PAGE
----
Ever wish you could get the latest issue of your favorite magazine on your Kindle? Or wish you could turn your favorite website into a digital digest of articles for reading like an ebook? Calibre can make it happen.
Your internet service provider offers its own DNS servers, which help you turn websites like www.howtogeek.com into their respective IP addresses. Your devices use those by default, but you can set your own preferred DNS servers for a bit of improved speed.
PC gamers have to set a myriad of graphics options to balance performance with graphics quality. If you don’t want to tweak them by hand, NVIDIA, AMD, and even Intel provide tools that will do it for you.
Google’s image-based search engine has been a staple of the internet for more than a decade. But this morning it got a little less useful: in addition to making the reverse image search tool harder to find, the “Show Image” button has disappeared.
If you’re anything like me, you love working on a big, beefy desktop PC with as many monitors as will fit on your big, beefy desk. And if you’re anything like me, it also drives you crazy when the colors and image settings on those monitors don’t match exactly.
I’m getting sick of Windows 10’s auto-installing apps. Apps like Facebook are now showing up out of nowhere, and even displaying notifications begging for me to use them. I didn’t install the Facebook app, I didn’t give it permission to show notifications, and I’ve never even used it. So why is it bugging me?
It’s not much of a secret that you can get free TV by using an antenna to pull in nearby signals. But if you have an NVIDIA SHIELD, you can supercharge that experience by adding live TV to the SHIELD itself—and, for a small monthly fee, even add a full guide and DVR capabilities.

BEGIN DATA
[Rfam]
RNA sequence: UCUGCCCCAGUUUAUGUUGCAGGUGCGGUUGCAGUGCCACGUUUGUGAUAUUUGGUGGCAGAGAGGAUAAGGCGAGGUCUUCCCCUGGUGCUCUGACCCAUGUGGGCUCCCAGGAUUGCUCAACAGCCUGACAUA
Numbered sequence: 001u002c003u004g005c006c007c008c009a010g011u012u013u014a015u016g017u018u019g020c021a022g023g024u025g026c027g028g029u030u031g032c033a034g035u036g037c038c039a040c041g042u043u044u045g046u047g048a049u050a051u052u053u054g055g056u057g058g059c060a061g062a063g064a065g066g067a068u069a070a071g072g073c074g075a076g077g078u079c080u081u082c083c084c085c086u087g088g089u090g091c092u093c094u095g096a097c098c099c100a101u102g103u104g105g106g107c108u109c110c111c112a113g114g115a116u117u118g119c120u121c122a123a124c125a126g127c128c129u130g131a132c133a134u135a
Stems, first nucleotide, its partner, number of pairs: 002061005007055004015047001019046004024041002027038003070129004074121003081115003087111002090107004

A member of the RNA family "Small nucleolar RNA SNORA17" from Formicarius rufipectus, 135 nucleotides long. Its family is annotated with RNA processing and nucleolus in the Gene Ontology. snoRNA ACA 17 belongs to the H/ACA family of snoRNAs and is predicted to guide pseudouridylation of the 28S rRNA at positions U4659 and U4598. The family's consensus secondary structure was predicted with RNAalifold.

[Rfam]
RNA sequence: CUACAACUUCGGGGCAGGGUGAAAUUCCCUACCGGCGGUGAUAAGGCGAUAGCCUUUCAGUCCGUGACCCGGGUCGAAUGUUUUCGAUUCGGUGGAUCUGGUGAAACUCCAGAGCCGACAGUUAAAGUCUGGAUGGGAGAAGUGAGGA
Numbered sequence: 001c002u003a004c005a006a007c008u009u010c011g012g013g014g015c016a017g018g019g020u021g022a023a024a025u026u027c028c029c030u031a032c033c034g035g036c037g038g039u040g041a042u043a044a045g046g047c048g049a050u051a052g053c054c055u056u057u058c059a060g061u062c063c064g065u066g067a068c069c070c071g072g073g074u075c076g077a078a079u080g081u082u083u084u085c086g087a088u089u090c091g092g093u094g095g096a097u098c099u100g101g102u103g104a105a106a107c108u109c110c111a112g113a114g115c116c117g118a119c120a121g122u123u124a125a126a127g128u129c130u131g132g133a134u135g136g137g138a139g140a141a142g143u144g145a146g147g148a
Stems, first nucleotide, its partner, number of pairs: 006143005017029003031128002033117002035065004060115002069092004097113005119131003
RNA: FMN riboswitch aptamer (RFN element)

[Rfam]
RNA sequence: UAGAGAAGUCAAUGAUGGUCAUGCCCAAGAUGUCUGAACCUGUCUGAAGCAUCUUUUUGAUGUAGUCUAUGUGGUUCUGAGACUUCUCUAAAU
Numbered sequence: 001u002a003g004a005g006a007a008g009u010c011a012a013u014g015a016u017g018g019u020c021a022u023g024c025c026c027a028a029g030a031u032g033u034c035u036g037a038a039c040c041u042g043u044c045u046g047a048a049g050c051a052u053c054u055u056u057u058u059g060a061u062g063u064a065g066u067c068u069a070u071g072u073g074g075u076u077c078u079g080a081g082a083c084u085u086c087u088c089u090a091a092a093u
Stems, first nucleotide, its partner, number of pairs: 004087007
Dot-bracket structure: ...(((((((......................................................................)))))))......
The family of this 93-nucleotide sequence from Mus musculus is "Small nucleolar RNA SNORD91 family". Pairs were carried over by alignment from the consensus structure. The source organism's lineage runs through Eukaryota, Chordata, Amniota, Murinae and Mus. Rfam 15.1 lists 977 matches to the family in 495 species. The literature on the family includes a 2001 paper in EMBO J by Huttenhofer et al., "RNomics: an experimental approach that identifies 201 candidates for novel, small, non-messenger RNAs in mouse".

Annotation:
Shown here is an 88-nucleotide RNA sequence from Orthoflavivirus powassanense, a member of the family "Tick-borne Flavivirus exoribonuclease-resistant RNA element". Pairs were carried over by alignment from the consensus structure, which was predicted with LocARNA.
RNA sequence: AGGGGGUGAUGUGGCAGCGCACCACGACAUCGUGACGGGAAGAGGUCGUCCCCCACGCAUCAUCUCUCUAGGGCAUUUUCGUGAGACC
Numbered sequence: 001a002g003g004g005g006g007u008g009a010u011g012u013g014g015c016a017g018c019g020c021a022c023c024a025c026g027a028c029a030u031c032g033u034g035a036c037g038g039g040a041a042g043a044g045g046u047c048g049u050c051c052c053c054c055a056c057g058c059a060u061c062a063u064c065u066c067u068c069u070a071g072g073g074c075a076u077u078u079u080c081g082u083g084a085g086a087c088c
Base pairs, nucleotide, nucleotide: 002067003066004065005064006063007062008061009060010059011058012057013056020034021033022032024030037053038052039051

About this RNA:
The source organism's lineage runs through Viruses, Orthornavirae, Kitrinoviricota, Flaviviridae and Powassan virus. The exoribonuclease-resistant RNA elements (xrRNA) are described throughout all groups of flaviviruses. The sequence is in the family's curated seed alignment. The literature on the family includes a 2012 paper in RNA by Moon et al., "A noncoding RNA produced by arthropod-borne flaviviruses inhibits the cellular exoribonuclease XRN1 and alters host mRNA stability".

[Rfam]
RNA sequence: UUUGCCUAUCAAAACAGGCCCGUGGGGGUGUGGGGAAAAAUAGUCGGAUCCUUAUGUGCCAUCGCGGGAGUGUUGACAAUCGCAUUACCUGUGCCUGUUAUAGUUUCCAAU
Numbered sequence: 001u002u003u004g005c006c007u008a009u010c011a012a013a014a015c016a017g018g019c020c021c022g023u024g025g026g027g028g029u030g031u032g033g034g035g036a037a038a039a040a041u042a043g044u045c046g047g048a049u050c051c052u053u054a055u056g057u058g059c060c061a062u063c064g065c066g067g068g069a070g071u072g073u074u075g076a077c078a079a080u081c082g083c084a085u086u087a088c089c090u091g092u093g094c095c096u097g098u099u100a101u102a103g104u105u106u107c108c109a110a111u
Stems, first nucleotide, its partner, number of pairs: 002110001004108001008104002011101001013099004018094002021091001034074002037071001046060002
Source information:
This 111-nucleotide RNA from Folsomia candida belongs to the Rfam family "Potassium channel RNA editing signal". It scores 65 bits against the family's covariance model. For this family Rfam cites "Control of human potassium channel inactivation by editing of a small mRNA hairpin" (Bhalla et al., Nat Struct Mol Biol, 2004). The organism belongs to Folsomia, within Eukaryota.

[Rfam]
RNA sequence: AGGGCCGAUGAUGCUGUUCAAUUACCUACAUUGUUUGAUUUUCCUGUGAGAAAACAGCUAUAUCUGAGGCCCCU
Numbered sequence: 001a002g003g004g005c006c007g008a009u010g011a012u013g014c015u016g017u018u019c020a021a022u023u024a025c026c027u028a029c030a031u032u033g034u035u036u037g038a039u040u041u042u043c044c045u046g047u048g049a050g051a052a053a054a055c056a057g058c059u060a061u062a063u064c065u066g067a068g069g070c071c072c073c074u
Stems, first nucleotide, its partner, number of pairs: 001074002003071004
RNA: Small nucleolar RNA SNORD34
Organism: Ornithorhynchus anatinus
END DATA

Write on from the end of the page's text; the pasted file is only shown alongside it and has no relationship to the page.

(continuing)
You may have seen a new button in Facebook’s mobile app lately: under the Settings menu, a “Protect” option leads you to download an app called Onavo Protect. Don’t do it.
Developers of PC games, you’re getting kind of sloppy. Game installations have ballooned into drive-filling behemoths. Maybe 10 gigabytes for Far Cry 3 doesn’t sound like too much…until you add 67 gigabytes for the new DOOM, and 80 freakin’ gigabytes for Shadow of War. Pretty soon, even the most capacious drives start to feel a little snug.
Smartphones have become a sort of catch-all for our digital media collections, and it’s not uncommon to have a couple of movies tucked way for those times when you have nothing better to do. If you have a Chromecast, though, you’ll probably need an extra app to get those movies onto the big screen.
The Amazon Echo can do a lot of neat stuff, but its built-in features are just the tip of the iceberg. With third-party “Alexa Skills”, you can add further capabilities to the Echo, like adding events to your Google Calendar and even ordering pizza.
Modern office software suites can be unnervingly complicated. Like most of its alternatives, the free and open-source LibreOffice sticks its often-used controls above the content area in various menus. But most of the available tools are actually hidden by default—you’ll have to manually add the ones that aren’t visible out of the box. Here’s how.